Construction worker installs the interior wiring, ducting and other technologies that were designed before construction in a computer. Developers say savings helped them add 40,000 sq ft.

Kristian Foden-Vencil/OPB

While new construction techniques are cool, what interests OHSU is a building that encourages scientists from different disciplines to have impromptu conversations — the kind that can lead to unexpected discoveries.

That’s why the building’s been designed with one large primary corridor.

“Often in building, there are all sorts of back ways to get in and out of your office so you can sneak in and sneak out, and nobody ever sees you,” Howard said. “What we did was create this kind of primary corridor where you have to move from the lab spaces and office spaces into the center of the building in order to enter and exit. That just creates a real opportunity for people to run into each other.”

Early in the process, designers conducted a “shadowing experiment,” where they tracked scientists to see what they did all day. The research subjects spent a lot of time in their labs or at their computers. But they also wasted a lot of time looking for places to collaborate.

So the new building will have a large central kitchen, a big open stairwell, a coffee shop and labs with small seating areas, all spots for 600 people to get together to talk. It’s like any other modern office space, except in this case, the coworkers will be trying to solve one of the world’s greatest scientific problems.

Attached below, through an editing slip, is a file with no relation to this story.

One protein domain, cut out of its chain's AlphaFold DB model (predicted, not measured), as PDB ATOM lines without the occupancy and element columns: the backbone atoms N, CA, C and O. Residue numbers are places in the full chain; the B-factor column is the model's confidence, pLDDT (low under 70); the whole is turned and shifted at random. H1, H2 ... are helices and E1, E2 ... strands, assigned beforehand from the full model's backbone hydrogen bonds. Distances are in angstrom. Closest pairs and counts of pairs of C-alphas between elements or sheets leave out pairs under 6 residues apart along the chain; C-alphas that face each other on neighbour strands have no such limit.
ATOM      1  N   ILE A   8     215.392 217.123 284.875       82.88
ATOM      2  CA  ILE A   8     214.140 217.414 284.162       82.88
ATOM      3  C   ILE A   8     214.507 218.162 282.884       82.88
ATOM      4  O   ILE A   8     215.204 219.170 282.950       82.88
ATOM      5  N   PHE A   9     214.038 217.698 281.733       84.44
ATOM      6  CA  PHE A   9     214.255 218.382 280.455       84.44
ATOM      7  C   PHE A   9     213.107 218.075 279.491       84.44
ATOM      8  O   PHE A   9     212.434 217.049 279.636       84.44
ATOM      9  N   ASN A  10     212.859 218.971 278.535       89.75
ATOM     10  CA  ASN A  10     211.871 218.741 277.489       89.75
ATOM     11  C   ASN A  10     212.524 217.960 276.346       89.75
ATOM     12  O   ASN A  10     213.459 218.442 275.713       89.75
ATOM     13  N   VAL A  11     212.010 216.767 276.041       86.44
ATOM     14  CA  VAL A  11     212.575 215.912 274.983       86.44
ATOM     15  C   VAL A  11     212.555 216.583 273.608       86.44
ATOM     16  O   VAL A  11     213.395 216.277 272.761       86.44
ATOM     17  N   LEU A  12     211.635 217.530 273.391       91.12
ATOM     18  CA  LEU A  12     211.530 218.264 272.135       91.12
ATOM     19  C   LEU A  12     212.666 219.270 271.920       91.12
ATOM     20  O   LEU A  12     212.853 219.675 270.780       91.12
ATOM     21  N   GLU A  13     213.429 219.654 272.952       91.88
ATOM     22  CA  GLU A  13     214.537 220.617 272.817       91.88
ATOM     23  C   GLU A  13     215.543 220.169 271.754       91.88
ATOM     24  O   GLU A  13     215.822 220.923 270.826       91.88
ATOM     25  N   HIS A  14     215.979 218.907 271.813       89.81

“I think I can claim being the strongest champion for having a little pub on the roof,” said Tom Beer, the center’s deputy director. “I thought that was a really important place for people to gather informally and exchange ideas.”

A “little pub” complete with million-dollar views of Mount Hood and the Willamette River.

Cancer research has traditionally been divided into areas of the body — so the study of breast cancer, lung cancers and leukemia are their own disciplines. But in this building, disciplines will be split into different areas.

The tissue department, for example, will be located near the pancreas research area because those cancers develop in similar ways, and researchers can share equipment.

The roof of the new Knight Cancer Institute will have a little pub where researchers can collaborate and enjoy the million dollar views of Mt. Hood and the Willamette.

The roof of the new Knight Cancer Institute will have a little pub where researchers can collaborate and enjoy the million dollar views of Mt. Hood and the Willamette.

Kristian Foden-Vencil/OPB

People who deal with blood or liquid cancers, such as leukemia and lymphoma, will also work close together.

“It’s not so much where it is in in the body, but it’s more about how the cancer develops and how it metastasizes,” Howard said.

The hope is that looking at things differently will spur advances.

The new $190 million institute is likely to become one of the hubs of Portland’s new “innovation quadrant,” part of an area near each end of the Tilikum Crossing where OHSU, Portland State, OMSI and Portland Community College hope to create a critical mass of scientific excellence.